Around 150 Britons being flown back from the coronavirus-hit city of Wuhan on Sunday will be quarantined at a facility in Milton Keynes.
South Central Ambulance Service said that Kents Hill Park, a conference centre and hotel, will be used to house the returning citizens after they land at RAF Brize Norton.
The individuals will remain at the site in isolation for 14 days, it added.
Everyone boarding the plane at the Chinese city, which is the epicentre of the outbreak, will be assessed and will continue to be monitored after landing in the UK on Sunday morning.
On Tuesday, Foreign Secretary Dominic Raab said that the flight would be the final service chartered by the Foreign Office to bring UK nationals back from the Chinese city.
The ambulance service said the presence of the group in Milton Keynes, Buckinghamshire, does not present a risk to local people.
“The local site has been chosen because it offers appropriate accommodation and other facilities for those coming back from Wuhan while they stay in Milton Keynes,” the ambulance service said.
“It also allows their health to be regularly monitored and has the necessary medical facilities close at hand should they be required.”
All staff working at the facility will wear appropriate protective equipment at all times.
Britons who returned on a flight last month were taken to Arrowe Park Hospital on the Wirral.
Alan Steele, from Wolverhampton, said on Friday that he was being taken to hospital while his wife, Wendy, remained on board the ship.
There are 78 people with British passports – including crew – among the nearly 3,700 passengers and crew on the ship, sources told the PA news agency.
Princess Cruises said an additional 41 people, including Mr Steele, had tested positive for the virus on the Diamond Princess, taking the total number of cases to 61.
The company said the quarantine on the ship was due to end on February 19, barring “unforeseen developments”, and confirmed that all the affected guests were being taken to hospital.
A separate ship in Hong Kong, the World Dream, has about 66 British passport holders on board. Nobody on that ship has tested positive.
Meanwhile, the World Health Organisation (WHO) has shown that the reported number of new cases has fallen over the past two days, which experts welcomed with caution.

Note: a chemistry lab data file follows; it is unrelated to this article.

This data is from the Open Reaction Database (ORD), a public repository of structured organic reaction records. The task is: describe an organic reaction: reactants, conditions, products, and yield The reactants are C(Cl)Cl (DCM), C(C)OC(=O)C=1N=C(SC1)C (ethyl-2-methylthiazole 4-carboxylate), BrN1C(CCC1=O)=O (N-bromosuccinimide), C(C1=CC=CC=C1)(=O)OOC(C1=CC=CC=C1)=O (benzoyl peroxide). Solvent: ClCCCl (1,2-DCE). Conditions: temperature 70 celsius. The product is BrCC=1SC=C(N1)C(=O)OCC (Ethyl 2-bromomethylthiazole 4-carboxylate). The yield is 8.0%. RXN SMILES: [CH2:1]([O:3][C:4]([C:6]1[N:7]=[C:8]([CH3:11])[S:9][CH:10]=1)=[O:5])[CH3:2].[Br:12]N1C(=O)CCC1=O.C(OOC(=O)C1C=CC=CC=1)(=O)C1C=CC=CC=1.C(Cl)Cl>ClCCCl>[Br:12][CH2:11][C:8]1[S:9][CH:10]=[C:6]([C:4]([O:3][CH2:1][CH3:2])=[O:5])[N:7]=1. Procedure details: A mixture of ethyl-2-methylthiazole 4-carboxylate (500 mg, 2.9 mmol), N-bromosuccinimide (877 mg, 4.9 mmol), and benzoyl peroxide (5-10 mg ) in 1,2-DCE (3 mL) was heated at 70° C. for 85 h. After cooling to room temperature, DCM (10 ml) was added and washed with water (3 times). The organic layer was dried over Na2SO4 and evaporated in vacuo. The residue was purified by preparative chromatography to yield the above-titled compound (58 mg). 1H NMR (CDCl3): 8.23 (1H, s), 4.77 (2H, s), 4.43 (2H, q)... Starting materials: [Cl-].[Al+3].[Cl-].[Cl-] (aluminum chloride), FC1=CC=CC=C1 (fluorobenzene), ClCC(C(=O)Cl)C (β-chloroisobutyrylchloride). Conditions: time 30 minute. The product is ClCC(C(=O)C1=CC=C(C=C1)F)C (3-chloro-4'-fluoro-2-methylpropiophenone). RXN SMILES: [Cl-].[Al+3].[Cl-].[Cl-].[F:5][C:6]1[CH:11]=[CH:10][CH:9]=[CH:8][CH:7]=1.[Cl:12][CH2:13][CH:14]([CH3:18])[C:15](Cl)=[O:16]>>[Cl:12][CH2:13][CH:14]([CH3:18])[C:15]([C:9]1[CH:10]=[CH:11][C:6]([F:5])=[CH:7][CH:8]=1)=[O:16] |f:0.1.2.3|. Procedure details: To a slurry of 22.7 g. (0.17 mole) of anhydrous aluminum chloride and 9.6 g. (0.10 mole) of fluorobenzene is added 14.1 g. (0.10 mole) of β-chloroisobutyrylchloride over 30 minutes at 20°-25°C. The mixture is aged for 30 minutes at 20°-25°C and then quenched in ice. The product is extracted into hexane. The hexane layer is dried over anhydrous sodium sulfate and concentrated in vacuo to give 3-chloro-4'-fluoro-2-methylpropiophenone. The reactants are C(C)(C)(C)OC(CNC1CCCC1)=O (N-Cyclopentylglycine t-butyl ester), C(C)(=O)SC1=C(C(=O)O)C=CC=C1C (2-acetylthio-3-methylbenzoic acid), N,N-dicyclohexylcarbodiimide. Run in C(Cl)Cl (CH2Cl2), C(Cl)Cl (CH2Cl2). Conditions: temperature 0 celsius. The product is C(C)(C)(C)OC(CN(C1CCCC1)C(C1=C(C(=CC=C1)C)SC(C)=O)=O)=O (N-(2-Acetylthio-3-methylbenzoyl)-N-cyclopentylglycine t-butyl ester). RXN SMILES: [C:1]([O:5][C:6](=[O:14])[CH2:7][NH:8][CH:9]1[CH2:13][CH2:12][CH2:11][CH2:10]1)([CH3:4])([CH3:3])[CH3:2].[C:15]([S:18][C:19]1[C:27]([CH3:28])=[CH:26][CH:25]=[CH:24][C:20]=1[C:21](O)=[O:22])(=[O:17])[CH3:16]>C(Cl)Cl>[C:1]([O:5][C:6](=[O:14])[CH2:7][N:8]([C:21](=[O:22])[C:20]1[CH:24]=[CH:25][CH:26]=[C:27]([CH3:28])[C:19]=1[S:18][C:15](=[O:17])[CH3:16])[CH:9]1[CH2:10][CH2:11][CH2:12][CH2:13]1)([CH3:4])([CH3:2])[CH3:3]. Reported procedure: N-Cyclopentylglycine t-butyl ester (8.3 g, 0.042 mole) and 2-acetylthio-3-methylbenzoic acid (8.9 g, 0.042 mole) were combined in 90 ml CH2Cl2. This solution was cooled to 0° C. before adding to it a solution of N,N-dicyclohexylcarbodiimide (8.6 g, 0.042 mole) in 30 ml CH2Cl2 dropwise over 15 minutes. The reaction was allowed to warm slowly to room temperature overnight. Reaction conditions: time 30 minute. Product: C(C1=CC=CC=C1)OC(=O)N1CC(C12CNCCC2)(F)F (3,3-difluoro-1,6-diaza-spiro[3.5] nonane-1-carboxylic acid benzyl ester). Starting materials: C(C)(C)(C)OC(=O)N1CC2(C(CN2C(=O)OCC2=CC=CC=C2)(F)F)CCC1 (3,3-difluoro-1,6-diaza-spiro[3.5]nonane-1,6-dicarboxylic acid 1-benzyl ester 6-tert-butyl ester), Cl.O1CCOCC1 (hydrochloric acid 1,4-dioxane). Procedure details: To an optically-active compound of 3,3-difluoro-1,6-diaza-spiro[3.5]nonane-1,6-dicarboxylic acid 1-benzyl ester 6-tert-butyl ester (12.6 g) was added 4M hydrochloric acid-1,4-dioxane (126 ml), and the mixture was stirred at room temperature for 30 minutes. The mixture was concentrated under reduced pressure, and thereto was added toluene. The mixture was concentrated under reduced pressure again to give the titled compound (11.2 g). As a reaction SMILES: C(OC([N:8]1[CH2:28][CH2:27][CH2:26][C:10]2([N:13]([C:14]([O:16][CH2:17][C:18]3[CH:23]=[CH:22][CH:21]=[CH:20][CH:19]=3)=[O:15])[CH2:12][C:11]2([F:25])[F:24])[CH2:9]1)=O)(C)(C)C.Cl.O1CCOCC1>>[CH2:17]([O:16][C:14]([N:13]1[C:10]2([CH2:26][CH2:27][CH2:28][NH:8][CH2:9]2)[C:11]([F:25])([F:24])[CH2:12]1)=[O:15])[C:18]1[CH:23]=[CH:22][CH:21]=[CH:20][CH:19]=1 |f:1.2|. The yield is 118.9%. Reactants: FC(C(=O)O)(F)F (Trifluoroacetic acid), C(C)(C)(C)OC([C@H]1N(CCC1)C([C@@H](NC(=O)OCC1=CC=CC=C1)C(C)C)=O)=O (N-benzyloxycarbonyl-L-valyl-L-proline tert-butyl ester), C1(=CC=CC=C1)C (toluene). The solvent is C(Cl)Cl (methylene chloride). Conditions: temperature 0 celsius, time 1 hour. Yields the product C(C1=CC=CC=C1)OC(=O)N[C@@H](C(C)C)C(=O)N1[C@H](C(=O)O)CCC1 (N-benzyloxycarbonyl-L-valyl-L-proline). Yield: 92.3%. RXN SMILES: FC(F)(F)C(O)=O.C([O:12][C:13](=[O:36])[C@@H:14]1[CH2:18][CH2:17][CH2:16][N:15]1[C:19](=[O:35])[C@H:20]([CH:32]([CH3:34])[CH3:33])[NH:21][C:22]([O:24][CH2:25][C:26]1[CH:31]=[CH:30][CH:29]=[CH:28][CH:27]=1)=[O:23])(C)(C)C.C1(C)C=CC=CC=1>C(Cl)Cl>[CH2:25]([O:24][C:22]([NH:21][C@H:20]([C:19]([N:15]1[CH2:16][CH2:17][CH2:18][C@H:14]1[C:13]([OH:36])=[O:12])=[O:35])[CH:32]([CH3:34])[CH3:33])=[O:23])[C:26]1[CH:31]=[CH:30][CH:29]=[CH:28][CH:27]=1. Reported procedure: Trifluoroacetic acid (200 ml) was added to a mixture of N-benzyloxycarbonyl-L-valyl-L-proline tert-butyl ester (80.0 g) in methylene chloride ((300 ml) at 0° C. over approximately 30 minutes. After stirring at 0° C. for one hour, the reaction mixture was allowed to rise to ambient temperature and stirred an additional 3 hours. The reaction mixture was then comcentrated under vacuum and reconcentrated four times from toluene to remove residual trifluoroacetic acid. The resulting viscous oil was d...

There were roughly 3,900 new cases reported worldwide on February 5, 3,700 on February 6 and 3,200 on February 7 – the vast majority in China, WHO figures show.
But experts warned it is not yet clear if this represents an actual fall in cases or whether the fall will prove sustainable.
The Department of Health and Social Care said that 620 people in the UK have been tested for coronavirus as of 2pm on Friday, with three cases confirmed.
It is understood that the third person in the UK to be diagnosed with coronavirus caught the illness in Singapore.
He is reported to be a middle-aged British man and is understood to be the first UK national to contract the disease.
The man is thought to have been diagnosed in Brighton and was transferred to St Thomas’ Hospital in London, where there is an infectious disease unit, on Thursday afternoon.
Professor Keith Willett, NHS strategic incident director, said the patient had called the NHS 111 service after becoming concerned.
“After a telephone assessment, they were advised to make their way to Royal Sussex County Hospital Brighton for testing,” he said.
“Following a pre-arranged plan with the NHS they drove themselves to the hospital, were tested in isolation and away from public areas of the hospital, and returned home in isolation in their own car.”
Two other patients, who had recently travelled from China, are still being treated at the Royal Victoria Infirmary infectious diseases centre in Newcastle.
One is a student at the University of York, while the other is a family member.
Meanwhile, the UK has pledged £5 million of aid to help the WHO respond to the global outbreak.
The Department for International Development said the money would go towards efforts to stop the spread of the disease by supporting the developing countries most at risk of coronavirus to quickly identify cases and care for patients.
This will include training rapid response teams and medical staff to identify and respond to symptoms, raising awareness in developing countries of how to avoid coronavirus and predicting the spread of the virus to better target future support.